Author: Eric Gorton

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HHS students get head start on learning about solar energy

Students in the Governor’s STEM Academy at Harrisonburg High School got a sneak peek recently at how solar panels on Bluestone Elementary School will help them with future research projects.

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HEC bills rise again as natural gas prices continue climb; SVEC also raises rates

For the second time in six months, rising natural gas prices have prompted the Harrisonburg Electric Commission to increase the fuel charges on each customer’s bill.

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Energy-saving upgrades at Black Heritage Project to cut electric bills, promote cultural awareness

The Shenandoah Valley Black Heritage Project should see significantly reduced electricity bills once renovations to its building on Hill Street are complete sometime this summer.

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Proposed development would address shortages for low-income home buyers, renters

The Harrisonburg Redevelopment and Housing Authority (HRHA) is hoping to address a shortage of affordable housing for low-income and first-time homebuyers with a new development off Erickson Avenue and Garbers Church Road, across from Harrisonburg High School.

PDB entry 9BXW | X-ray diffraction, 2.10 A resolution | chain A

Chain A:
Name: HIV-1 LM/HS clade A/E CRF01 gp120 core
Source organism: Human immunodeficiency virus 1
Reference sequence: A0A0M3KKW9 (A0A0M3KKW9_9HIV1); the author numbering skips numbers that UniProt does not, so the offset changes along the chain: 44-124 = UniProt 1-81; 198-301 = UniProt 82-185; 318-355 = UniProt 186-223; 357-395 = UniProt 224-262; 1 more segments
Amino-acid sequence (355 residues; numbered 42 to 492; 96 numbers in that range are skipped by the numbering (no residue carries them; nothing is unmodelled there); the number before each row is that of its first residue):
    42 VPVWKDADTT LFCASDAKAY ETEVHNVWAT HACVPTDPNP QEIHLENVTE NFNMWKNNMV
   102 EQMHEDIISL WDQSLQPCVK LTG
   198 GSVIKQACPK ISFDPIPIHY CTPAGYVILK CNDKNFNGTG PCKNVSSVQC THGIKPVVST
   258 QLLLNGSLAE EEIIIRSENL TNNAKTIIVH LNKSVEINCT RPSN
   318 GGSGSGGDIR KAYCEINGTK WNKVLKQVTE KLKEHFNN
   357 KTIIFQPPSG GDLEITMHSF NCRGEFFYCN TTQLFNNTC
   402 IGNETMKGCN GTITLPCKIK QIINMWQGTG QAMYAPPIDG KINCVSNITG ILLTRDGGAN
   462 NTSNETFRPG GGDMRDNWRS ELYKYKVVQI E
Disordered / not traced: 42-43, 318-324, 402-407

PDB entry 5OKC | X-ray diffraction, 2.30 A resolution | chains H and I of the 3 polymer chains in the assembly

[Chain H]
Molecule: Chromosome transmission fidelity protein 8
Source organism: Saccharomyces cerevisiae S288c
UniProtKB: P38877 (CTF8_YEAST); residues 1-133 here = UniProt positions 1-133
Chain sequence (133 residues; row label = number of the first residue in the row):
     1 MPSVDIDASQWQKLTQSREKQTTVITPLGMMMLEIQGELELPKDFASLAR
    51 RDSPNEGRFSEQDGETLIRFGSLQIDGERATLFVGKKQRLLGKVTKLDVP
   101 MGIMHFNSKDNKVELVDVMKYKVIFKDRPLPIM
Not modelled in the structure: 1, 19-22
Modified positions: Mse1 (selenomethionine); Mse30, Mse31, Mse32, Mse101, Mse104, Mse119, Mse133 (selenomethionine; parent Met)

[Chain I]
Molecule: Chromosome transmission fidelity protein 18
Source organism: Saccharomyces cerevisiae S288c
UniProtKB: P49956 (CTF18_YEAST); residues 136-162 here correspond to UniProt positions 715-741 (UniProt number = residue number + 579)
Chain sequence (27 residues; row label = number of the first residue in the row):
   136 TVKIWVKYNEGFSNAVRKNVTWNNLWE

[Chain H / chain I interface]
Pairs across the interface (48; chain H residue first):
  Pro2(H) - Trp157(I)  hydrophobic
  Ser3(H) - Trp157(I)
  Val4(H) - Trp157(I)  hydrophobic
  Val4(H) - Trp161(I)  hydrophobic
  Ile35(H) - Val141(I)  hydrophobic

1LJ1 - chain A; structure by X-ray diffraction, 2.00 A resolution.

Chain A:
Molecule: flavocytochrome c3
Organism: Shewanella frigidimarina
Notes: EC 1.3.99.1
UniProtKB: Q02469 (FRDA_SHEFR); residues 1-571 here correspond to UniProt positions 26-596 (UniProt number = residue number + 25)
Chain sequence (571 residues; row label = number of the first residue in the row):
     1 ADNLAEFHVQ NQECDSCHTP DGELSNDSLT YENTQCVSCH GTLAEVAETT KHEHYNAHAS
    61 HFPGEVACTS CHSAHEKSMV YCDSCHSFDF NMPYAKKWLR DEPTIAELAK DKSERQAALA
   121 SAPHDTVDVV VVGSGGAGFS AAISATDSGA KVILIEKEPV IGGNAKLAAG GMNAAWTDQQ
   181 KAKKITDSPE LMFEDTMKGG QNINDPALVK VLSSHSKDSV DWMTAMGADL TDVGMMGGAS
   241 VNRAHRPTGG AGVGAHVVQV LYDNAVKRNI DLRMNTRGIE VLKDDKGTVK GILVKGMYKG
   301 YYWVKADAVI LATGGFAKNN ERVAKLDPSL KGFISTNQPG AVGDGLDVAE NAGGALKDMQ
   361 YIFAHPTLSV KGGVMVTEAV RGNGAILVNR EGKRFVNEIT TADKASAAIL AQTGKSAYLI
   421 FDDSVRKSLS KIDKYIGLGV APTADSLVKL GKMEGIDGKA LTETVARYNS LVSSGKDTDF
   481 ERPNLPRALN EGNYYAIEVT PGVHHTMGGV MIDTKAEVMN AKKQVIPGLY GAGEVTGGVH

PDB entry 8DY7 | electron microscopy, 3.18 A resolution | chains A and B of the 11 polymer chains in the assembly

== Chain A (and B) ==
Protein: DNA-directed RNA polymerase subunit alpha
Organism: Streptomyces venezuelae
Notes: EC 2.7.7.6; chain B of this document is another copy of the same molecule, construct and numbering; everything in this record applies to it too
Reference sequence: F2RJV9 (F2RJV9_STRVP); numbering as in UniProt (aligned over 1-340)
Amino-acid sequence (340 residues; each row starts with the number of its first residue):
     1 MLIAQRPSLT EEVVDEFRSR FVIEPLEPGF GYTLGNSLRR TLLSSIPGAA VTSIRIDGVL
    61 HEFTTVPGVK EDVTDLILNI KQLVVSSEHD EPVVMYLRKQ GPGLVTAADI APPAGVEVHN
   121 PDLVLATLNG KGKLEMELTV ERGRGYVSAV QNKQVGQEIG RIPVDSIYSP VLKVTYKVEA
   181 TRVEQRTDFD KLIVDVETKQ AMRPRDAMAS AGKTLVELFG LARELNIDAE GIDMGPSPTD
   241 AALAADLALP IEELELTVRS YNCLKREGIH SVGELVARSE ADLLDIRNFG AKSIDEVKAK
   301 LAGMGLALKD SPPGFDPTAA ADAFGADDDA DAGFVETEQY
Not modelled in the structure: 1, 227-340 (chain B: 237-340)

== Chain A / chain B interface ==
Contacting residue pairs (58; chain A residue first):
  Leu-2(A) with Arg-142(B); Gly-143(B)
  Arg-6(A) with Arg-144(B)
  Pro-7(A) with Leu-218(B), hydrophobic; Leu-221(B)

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Tiller Strings: sales, rentals, repair, sheet music, accessories.

Veterinarian’s suspension cuts into already-short supply of pet doctors

When Harrisonburg veterinarian Ayman Salem had his medical license suspended on March 22, an already short supply of pet doctors grew even shorter.

HEC announces plan to sell solar energy from Acorn Drive plant

Energy from the sun will be available to residential customers of the Harrisonburg Electric Commission sometime this summer, albeit at a little higher cost than energy from the grid, according to details published on the HEC website.

Harrisonburg Downtown Renaissance earns accolades for response during pandemic

Harrisonburg Downtown Renaissance has received two state honors through the Virginia Department of Housing and Community Development’s annual awards program, including an “MVP” award for its response to help small businesses through the pandemic.

With $600,000 grant, city fire dept to start community paramedicine program

In Lexington, Kentucky, ambulance calls have decreased almost 7% since the city implemented a community paramedicine program in 2018, according to a recent story in the Lexington Herald-Leader. Harrisonburg Fire Chief Matt Tobia hopes to see similar results locally when the city fire department launches its own program sometime in the coming year.

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